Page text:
Pixel Scroll 7/8/19 Mike Has Some Little Pixels, He Makes Them Into Files, And When We Come To Read Them, The Comments Scroll For Miles

(1) GUESS WHO’S COMING TO HOLODINNER? Ryan Britt conducts an engaging thought experiment at Tor.com – Star Trek: Picard — Ranking the 25 Most Likely Next Gen Cameos”.

It seems likely that at least some characters from Picard’s past might show up on our screens again—here are 25 Next Generation characters ranked from least likely to most likely that they’ll beam-in and hang out with Jean-Luc.

(2) DOTS NICE. Edmund Schluessel shares his experiences at Finncon 2019, which took place this past weekend in a place with lots of dots in the name in Finland.

…Finncon 2019 took place 5-7 July in Jyväskylä, which as a town hardly seems like a place — the city, center is just a half dozen square blocks. Nonetheless the University of Jyväskylä is a major center of learning in Finland and their hosting of the Con afforded a good venue eerily devoid of students in the high summer. The Con ran seven or eight program items at once, spread across three floors, and filled many of them up to the fire limit. As is the norm for Finnish conventions, there was no registration fee and many people simply arrived as they pleased.

…The con boasted four guests of honor, author Charles Stross, editor Cheryl Morgan, translator Kersti Juva and professor Raine Koskimaa who headed up the academic track. This lineup underlines one of the things that sets Finnish conventions apart and allies them more closely with Eastern European and Continental fandom: conventions in Finland are seen as not just fandom events but literary events, where people attend not just to enjoy and appreciate genre works but discuss them and their cultural contexts seriously and to examine the process of creating them….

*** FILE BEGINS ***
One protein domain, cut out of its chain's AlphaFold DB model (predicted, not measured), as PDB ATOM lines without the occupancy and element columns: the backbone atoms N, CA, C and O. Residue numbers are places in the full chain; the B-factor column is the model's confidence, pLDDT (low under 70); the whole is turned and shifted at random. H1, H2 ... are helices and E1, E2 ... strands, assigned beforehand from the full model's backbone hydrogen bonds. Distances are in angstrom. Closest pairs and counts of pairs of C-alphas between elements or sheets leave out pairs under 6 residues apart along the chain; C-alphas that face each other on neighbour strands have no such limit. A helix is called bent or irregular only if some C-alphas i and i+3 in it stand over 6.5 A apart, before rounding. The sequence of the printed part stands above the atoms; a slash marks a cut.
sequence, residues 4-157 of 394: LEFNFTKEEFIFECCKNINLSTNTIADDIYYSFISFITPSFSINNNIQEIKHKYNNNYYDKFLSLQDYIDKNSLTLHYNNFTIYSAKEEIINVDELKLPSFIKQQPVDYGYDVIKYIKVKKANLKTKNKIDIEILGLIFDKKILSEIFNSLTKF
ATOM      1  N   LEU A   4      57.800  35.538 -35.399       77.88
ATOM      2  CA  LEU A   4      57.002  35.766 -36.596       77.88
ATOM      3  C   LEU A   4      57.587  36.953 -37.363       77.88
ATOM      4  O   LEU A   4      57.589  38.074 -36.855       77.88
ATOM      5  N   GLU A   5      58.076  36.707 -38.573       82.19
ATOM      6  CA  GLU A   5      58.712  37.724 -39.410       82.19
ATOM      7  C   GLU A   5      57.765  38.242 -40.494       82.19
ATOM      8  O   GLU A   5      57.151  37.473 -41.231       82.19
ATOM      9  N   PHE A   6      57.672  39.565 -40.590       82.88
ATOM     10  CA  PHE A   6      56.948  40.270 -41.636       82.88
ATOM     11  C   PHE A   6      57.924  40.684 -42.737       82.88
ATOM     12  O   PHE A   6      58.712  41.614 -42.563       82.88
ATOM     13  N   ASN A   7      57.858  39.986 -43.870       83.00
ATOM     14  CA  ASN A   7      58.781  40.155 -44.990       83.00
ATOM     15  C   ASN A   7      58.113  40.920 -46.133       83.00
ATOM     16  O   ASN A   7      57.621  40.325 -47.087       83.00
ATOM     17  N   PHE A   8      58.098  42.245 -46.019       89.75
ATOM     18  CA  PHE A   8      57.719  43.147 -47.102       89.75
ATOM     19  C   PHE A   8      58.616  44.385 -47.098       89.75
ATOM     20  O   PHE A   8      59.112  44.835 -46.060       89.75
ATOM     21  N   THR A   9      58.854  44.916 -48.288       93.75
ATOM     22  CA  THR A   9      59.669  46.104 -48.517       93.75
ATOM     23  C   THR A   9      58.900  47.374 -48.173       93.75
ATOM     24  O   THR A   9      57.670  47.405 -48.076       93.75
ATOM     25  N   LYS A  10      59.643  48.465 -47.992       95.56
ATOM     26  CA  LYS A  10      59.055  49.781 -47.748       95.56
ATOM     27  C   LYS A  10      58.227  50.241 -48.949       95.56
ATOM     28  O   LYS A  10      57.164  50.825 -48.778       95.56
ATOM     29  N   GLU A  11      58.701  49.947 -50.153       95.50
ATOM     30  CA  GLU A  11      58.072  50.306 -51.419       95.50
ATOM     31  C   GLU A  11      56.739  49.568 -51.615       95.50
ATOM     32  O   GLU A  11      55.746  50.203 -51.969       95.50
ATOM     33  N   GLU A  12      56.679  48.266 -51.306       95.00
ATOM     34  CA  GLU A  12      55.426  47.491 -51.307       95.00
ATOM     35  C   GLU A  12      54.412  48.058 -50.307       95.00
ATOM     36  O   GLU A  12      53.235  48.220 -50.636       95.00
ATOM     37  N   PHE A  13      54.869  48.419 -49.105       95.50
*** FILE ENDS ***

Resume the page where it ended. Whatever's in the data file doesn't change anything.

(3) BLISH 1970 GOH TALK. A photo-illustrated 38-minute audio recording of James Blish’s GoH speech at Sci-Con 70, the 1970 British Eastercon, has been uploaded to Fanac.org’s YouTube channel.

An interesting talk tracing the history of science fiction from well accepted general literature to a literary ghetto and back to general respectability. With wit, insight and quiet passion, James Blish (who was also the respected critic William Atheling Jr.) talks about science fiction before the debut of Amazing ,and his perceptions of the malign influence of the specialty magazine. Jim discusses the impact of technology on society’s attitude towards science fiction, and where we might go from here. Audio recording enhanced with 40 images. Recording and photos provided by Bill Burns, who was part of the Sci-Con 70 committee.

(4) POP CULTURAL ABUNDANCE. Alasdair Stuart is back with a refill: “The Full Lid 5th July 2019”. “This week, we go to Glastonbury for Stormzy and Lizzo, to Steven Universe for Sarah Gailey’s extraordinary comics debut, The Walking Dead 193 for the end of the line and Spider-Man: Far From Home for life after Endgame. And then, we tie them all together.” Here’s the beginning of the Steven Universe segment —  

After another successful mission, Amethyst hits a sad spell. The other Crystal Gems know to leave well alone but Steven, worried about his friend, sets out to cheer her up.